Pollution-Fighting Particles

  • Author: Nancy McGuire
  • Published: 22 July 2015
  • Copyright: Wiley-VCH Verlag GmbH & Co. KGaA, Weinheim
  • Source / Publisher: Nature Communications/Nature Publishing Group
thumbnail image: Pollution-Fighting Particles

A new method uses polymer nanoparticles to trap and remove organic pollutants from soil and water. Protective shells keep the nanoparticles separated in water, but ultraviolet light causes them to lose their shells and clump together so that they can be recovered, carrying adsorbed pollutants with them.

Robert Langer, Massachusetts Institute of Technology (MIT), Cambridge, MA, USA, and colleagues found that the hydrophobic poly(lactic acid) ends of the polymer chains attract organic pollutants to the interiors of the particles. The hydrophilic poly(ethylene glycol) chain ends face outward and stabilize the particles in a colloidal suspension. The researchers tested this approach on laboratory wastewater, thermal printing paper, and contaminated soil. They tried to remove dye compounds, endocrine disruptors, biopersistent compounds, and pharmaceuticals. A single extraction, using less than 1 % (w/v) of the nanoparticles, removed 5 % to 100 % of the pollutants.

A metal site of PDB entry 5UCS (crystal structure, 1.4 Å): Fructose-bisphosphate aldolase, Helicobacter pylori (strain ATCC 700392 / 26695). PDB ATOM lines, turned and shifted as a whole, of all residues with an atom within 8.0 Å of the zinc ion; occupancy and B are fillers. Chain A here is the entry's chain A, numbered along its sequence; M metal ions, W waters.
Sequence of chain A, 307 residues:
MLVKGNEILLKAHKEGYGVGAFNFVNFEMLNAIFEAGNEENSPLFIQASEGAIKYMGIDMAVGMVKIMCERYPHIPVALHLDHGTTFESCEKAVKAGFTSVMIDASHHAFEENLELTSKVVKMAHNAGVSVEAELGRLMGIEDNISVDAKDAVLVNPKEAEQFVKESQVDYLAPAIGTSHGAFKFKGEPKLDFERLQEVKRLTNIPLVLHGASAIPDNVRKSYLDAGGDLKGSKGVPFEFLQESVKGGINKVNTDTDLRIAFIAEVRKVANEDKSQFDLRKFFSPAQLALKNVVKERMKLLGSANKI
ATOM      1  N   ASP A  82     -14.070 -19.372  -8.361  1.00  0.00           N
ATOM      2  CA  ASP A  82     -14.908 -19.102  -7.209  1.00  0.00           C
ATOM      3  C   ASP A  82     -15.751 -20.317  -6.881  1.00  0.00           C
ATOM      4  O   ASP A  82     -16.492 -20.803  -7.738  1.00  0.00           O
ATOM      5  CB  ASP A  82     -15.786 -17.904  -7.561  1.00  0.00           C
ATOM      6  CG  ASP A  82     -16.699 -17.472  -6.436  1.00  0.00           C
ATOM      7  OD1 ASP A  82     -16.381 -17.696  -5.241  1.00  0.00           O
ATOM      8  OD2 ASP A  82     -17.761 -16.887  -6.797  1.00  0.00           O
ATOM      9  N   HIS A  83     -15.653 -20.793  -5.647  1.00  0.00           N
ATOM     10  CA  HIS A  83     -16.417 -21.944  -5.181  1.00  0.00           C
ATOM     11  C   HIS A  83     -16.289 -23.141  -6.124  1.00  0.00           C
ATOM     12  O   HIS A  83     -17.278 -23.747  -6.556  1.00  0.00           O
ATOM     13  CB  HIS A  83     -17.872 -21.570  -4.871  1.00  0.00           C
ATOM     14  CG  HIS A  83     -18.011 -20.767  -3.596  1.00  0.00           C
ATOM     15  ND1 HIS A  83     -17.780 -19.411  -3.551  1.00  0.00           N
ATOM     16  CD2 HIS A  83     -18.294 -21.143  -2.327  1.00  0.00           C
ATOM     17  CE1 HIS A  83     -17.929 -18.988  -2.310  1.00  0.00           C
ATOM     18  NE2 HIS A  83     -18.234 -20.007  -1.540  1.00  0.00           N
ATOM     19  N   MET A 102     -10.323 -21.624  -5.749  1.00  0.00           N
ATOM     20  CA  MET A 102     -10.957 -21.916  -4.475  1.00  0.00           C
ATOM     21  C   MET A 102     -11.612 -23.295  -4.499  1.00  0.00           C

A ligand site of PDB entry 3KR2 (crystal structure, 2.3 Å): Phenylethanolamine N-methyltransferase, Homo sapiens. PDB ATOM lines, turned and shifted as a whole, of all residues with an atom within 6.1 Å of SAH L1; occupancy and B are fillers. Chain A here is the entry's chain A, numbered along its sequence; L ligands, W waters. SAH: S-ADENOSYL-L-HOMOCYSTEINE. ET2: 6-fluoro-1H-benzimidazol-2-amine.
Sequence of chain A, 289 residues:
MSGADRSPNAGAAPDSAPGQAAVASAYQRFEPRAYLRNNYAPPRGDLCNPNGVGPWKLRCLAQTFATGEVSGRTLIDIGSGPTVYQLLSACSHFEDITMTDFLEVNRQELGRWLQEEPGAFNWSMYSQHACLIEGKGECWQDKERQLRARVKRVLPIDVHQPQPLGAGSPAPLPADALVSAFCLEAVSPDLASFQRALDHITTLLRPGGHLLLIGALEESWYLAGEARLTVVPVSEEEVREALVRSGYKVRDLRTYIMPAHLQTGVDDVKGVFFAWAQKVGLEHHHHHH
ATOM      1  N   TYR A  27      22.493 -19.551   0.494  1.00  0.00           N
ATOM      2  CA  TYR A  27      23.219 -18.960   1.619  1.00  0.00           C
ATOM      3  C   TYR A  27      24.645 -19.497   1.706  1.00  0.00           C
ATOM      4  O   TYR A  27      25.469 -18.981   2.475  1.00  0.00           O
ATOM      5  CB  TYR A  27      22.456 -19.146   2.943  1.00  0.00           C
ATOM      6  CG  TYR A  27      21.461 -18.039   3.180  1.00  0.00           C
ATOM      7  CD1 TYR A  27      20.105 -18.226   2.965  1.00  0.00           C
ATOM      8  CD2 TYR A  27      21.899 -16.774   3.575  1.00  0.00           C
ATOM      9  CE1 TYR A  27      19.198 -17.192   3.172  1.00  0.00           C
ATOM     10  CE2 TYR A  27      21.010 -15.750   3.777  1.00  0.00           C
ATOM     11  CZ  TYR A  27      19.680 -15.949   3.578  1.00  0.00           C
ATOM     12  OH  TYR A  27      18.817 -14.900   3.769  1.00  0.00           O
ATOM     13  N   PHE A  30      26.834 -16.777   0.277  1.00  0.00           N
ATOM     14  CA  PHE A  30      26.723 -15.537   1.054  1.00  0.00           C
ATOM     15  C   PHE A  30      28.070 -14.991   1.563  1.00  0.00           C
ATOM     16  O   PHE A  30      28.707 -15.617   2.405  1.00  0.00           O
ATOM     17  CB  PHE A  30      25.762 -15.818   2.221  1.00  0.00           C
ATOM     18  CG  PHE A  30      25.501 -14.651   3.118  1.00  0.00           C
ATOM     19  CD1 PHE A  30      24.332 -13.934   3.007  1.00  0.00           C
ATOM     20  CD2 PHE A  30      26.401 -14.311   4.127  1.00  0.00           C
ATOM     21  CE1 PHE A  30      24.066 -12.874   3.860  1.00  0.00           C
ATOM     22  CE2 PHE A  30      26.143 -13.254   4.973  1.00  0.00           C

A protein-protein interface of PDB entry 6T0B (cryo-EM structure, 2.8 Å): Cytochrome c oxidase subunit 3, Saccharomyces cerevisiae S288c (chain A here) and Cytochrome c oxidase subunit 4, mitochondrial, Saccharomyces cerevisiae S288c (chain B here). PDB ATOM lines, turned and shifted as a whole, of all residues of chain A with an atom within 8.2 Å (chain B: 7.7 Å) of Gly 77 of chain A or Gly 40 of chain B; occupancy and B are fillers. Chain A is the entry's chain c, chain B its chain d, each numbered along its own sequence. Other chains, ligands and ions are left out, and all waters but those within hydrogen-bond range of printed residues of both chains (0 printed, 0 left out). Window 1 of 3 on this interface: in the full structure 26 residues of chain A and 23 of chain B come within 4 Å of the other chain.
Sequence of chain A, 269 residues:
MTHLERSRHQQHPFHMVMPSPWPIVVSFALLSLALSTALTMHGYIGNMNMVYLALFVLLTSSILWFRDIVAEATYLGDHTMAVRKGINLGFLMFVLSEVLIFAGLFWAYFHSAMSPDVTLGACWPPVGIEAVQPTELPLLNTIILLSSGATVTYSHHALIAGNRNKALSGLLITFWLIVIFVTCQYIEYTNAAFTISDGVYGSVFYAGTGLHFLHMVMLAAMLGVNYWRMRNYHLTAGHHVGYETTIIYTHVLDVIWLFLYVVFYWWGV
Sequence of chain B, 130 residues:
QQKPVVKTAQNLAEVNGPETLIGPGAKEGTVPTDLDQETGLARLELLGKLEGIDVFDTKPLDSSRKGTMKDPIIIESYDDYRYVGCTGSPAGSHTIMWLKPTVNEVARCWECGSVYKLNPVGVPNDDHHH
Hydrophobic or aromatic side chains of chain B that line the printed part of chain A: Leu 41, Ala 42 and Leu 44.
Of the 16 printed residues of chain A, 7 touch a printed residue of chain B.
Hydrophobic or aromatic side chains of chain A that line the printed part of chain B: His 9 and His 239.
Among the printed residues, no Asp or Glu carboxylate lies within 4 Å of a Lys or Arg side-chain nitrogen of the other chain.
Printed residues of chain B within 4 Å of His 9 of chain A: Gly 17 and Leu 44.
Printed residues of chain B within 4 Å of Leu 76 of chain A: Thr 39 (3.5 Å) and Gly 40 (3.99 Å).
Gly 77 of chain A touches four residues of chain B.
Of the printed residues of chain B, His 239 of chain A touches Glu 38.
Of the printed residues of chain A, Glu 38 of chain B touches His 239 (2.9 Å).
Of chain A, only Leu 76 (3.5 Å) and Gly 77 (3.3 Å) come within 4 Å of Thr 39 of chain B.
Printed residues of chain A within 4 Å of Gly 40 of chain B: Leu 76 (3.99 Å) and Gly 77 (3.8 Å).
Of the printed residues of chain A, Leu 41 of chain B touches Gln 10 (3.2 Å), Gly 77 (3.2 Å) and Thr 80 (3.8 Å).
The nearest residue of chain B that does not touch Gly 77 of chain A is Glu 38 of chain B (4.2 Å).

Preliminary experiments with zebrafish embryos suggest that the combination of adsorption onto nanoparticles and UV photodegradation can reduce the cancer-causing tendencies of bisphenol A, triclosan, and 17α-ethinyl estradiol without generating obviously toxic byproducts.


Article Views: 4002

Sign in Area

Please sign in below

Additional Sign In options

Please note that to comment on an article you must be registered and logged in.
Registration is for free, you may already be registered to receive, e.g., the newsletter. When you register on this website, please ensure you view our terms and conditions. All comments are subject to moderation.

Article Comments - To add a comment please sign in

If you would like to reuse any content, in print or online, from ChemistryViews.org, please contact us first for permission and consult our permission guidance prior to making your request

Follow on Facebook Follow on Twitter Follow on YouTube Follow on LinkedIn Follow on Instagram RSS Sign up for newsletters

Magazine of Chemistry Europe (16 European Chemical Societies) published by Wiley-VCH